Women in Baseball
In the spring of 1866, Vassar student Annie Glidden wrote in a letter to her brother how she enjoyed playing club baseball, evidence that women have been eager to compete in the sport since its early days.
During World War II, while many Major League rosters were depleted of starting players, Philip Wrigley founded the All-American Girls Professional Baseball League (AAGPBL) in 1943. The AAGPBL was made famous by the 1992 film, A League of Their Own. Contrary to the film, the AAGPBL enjoyed success from its inception, as teams were located in markets without MLB teams. In the league’s 11 years, there were 15 teams all hailing from the Midwest. A few of the top teams included the Rockford Peaches from IL, South Bend Blue Sox from IN, and Fort Wayne Daisies from IN. The existence of a women’s league indicates an awareness of the importance of the sport to women and that baseball is not a game just for men. In 1994, the Coors Brewing Company sponsored the Colorado Silver Bullets all-female professional team. They barnstormed across the country playing men’s minor league and semi-pro teams from 1994-1997.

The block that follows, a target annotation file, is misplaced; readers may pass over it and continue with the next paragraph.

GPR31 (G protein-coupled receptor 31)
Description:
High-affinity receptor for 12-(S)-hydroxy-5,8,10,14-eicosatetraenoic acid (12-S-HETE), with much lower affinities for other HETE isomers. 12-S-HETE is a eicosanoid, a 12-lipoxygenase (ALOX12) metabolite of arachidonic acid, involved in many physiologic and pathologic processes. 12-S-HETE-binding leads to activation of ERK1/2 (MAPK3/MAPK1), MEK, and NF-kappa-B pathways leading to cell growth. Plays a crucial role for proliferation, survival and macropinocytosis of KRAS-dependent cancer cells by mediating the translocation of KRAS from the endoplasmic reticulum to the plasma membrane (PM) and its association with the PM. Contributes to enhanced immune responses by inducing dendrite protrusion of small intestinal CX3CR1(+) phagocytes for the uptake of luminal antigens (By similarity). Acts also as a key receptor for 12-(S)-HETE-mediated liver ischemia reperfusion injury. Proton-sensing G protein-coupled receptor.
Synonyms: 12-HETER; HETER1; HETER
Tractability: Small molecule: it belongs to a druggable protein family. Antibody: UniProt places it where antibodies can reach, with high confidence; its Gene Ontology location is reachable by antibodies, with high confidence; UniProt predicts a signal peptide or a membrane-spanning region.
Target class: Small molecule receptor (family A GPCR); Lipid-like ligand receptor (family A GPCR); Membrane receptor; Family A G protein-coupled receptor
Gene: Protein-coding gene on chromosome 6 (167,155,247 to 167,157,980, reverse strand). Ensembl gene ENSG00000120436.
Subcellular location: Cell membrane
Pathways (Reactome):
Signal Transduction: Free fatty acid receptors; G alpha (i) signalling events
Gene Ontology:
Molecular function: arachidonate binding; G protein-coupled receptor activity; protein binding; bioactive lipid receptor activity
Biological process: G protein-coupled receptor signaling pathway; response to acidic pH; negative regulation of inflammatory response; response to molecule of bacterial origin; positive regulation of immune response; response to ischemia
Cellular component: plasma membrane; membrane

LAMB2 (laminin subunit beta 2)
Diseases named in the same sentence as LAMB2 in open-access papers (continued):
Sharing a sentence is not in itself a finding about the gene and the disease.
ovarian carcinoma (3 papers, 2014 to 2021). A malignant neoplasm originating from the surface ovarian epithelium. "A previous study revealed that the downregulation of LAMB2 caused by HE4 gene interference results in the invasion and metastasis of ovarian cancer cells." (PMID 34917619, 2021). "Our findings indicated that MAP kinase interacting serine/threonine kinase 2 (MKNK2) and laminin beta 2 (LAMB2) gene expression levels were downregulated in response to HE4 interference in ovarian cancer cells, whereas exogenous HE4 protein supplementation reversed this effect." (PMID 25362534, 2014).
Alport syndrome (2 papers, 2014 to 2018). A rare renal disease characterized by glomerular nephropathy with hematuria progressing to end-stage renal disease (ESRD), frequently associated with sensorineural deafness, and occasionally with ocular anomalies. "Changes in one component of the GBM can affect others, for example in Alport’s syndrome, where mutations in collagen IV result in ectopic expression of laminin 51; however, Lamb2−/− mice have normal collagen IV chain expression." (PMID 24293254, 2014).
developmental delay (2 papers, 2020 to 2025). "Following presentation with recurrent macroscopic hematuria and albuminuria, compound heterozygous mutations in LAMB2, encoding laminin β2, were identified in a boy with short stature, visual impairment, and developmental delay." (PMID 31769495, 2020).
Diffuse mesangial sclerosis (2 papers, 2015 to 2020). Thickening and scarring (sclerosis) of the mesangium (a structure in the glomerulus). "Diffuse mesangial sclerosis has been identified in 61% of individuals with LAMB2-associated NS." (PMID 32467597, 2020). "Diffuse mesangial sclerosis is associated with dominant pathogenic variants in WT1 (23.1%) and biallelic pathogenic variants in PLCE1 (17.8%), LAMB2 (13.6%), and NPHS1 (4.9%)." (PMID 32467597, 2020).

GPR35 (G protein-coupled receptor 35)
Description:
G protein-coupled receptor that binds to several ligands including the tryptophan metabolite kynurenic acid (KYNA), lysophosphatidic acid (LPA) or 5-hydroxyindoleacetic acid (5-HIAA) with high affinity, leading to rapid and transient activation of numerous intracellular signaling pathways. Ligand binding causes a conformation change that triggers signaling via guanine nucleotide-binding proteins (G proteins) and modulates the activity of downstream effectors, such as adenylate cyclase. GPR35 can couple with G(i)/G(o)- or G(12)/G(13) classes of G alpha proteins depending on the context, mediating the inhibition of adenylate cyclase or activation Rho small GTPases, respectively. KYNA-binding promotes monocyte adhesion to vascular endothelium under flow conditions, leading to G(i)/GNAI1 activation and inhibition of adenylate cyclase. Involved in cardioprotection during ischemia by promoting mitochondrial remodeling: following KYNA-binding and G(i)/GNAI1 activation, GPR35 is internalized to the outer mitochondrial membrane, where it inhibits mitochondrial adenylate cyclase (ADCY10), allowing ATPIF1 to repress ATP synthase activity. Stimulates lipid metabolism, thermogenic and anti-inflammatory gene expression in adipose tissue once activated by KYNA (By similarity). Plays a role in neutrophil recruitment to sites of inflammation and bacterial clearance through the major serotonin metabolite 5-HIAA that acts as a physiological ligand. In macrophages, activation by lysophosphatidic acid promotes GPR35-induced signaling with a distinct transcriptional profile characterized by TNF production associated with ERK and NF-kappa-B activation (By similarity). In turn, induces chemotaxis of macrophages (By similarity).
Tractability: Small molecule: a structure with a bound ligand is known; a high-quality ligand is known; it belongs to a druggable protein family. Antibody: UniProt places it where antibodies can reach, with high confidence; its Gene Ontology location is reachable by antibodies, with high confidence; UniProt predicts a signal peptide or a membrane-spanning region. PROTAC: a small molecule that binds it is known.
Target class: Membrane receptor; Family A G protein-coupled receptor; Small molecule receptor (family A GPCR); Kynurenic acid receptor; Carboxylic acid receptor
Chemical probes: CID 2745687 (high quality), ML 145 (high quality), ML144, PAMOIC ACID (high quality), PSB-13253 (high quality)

Today, women remain underrepresented in the MLB. Although women have worked as umpires up to the AAA minor leagues and in administrative front offices of professional teams, MLB received a C (71) grade for gender hiring in 2018 from the Institute for Diversity and Ethics in Sport.